The problems with the federal Obamacare exchange website have driven even more Americans to back a one year delay of the individual mandate, a controversial provision of the law that requires virtually all Americans to purchase health insurance coverage.
Amid the fury over the embarrassing launch of the federal health insurance exchange, the Obama Administration has announced a delay in the enforcement of the individual mandate, the provision of ObamaCare that requires nearly all Americans to obtain health insurance or face a punitive tax.
The delay, announced late Wednesday, aligns enforcement of the individual mandate with the end of the open enrollment period for the exchanges, which ends on March 31, 2014. White House Press Secretary Jay Carney indicated on Monday that the temporary delay was in the works.
Prior to the delay, an uninsured individual would have had to purchase health insurance coverage by February 15 to avoid the individual mandate tax. The tax for 2014 is $95 or 1% of gross income, whichever amount is greater. But the delay now brings the mandate inline with the end of the exchanges.
“What the administration is doing today is probably best described as a tweak to the individual mandate: They are allowing anyone who purchases coverage during open enrollment (up through March 31) to not face a tax penalty for those three months they spent uncovered,” Sarah Kliff explained at the Washington Post. “This is only true for people who buy coverage through the marketplace.”
“How much this change had to do with HealthCare.gov’s technical problems isn’t totally clear. On the one hand, it certainly helps alleviate some of the time pressures on the administration if it can give shoppers six additional weeks to purchase coverage. On the other, it’s easy to see this change getting made in any situation,” she added.
During the daily press briefing yesterday, White House Press Secretary Jay Carney wouldn’t answer a simple question about the problems plaguing the federal exchange website in relation to the individual mandate.
Jon Karl of ABC News asked Carney if the White House would delay the individual mandate due to the problems with the federal exchange. Carney deflected initially, leading Karl to fire back, “Well, why not? Why not delay? You are going to charge people a fine for not enrolling.”
Carney went into a long-winded, deflective answer in which he said that people who are in a state that hasn’t expanded Medicaid won’t be hit the individual mandate tax and that the administration is focused on implementing the law.
“We’re three weeks into a six month enrollment period,” Carney told Karl. “Our focus is on making the Affordable Care Act work and making sure Americans have access to these plans, not on figuring out whose to blame for a problem that clearly exists and we need to fix.”
The individual mandate is a provision of ObamaCare that requires Americans to purchase health insurance coverage or face a punitive tax. The tax in 2014 will $95 or 1% of gross income, which ever is greater. It increases each year thereafter. This unpopular provision is considered to be the heart of the law at the Obama Administration hopes that young and healthy Americans will sign up for coverage to offset insurance costs on the sick and elderly.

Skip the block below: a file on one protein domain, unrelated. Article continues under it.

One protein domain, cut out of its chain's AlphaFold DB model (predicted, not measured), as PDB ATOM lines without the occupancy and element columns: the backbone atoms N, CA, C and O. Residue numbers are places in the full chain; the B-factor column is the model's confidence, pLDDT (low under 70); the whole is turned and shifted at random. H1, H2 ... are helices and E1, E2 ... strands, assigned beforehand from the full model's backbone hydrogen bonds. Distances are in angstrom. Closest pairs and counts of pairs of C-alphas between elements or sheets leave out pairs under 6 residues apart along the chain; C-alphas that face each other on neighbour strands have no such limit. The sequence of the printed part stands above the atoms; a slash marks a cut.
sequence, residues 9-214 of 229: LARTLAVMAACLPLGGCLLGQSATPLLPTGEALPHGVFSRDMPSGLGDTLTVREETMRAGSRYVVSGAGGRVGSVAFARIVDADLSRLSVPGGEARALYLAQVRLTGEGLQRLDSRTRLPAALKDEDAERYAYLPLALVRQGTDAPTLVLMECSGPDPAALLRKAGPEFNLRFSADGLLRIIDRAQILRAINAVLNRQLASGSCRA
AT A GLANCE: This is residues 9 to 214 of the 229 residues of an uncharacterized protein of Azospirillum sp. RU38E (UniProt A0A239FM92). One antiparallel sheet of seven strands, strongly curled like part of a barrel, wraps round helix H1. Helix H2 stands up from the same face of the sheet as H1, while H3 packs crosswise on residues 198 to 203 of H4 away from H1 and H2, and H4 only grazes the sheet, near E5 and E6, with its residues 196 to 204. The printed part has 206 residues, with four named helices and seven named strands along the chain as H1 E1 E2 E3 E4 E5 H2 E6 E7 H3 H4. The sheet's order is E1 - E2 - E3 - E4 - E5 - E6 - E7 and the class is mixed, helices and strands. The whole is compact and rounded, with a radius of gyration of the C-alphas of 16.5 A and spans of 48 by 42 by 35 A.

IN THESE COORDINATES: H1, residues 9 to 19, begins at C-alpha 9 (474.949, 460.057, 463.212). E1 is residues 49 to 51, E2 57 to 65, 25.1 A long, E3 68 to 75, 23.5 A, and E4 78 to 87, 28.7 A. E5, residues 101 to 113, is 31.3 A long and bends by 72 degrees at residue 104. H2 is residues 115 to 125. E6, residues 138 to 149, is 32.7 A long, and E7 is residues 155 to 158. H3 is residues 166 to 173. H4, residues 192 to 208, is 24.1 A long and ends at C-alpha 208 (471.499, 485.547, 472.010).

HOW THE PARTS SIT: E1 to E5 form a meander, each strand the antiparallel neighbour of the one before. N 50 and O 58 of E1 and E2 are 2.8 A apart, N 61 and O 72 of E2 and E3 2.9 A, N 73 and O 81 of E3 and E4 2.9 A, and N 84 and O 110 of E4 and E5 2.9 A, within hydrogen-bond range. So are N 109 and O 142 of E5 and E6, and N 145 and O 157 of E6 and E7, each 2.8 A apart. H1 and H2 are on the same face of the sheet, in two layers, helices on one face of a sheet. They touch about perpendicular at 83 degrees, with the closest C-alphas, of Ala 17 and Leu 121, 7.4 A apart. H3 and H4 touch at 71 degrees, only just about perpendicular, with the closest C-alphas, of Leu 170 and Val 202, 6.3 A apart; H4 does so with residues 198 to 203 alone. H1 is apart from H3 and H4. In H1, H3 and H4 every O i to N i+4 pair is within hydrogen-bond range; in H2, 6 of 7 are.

While Sen. Ted Cruz (R-TX) may have received a bump in Public Policy Polling’s most recent national survey of 2016 Republican presidential candidates, the latest national poll from Quinnipiac shows that Sen. Rand Paul (R-KY) tops the field.
The poll, conducted between September 23-29, found that Paul takes 17% of Republican and Republican-leaning voters. Gov. Chris Christie (R-NJ) and Sen. Marco Rubio (R-FL) aren’t far behind, with 13% and 12%, respectively.
Former Gov. Jeb Bush (R-FL) is in fourth with 11%. Cruz is tied with Rep. Paul Ryan (R-WI) with 10% a piece.
“The race for the GOP nomination remains wide open with a handful of candidates bunched together in low double-digits,” said Peter Brown, assistant director of the Quinnipiac University Polling Institute, in a release on the results. “Sen. Ted Cruz’ high-profile role opposing Obamacare has added him to that group, but he probably will have to find other ways to keep his star rising.”
“Over the last several months, Sen. Marco Rubio’s star has fallen a bit and Sen. Rand Paul’s has risen a bit, while Gov. Jeb Bush, Gov. Christopher Christie and Congressman Paul Ryan have essentially been flickering in place,” he added.
Here’s a look at latest Quinnipiac poll compared to the one that the organization took back in April.
It looks like conservatives in the House of Representatives have succeeded. Robert Costa reported late yesterday afternoon at the National Review that Republican leadership will allow a vote on a Continuing Resolution (CR) that defunds ObamaCare, though what comes after that remains in question:
Leadership sources tell me the House GOP will soon vote on a continuing resolution that simultaneously funds the federal government and defunds Obamacare. Speaker John Boehner and Majority Leader Eric Cantor are expected to announce the decision at Wednesday’s closed-door conference meeting.
Here’s how my sources expect this gambit to unfold: The House passes a “defund CR,” throws it to the Senate, and waits to see what Senator Ted Cruz and his allies can do. Maybe they can get it through, maybe they can’t. Boehner and Cantor will be supportive. But if Cruz and company can’t get it through the Senate, the leadership will urge Republicans to turn their focus to the debt limit, avoid a shutdown, and pass a CR that doesn’t defund Obamacare.
Conservative members in the House and outside grassroots and pro-growth groups have been pushing hard to kill a plan backed by leadership that wouldn’t defund ObamaCare. They’ve rallied behind an alternative proposed by Rep. Tom Graves (R-GA) that would delay and defund ObamaCare until 2015. Graves’ measure now has 79 co-sponsors, according to his office.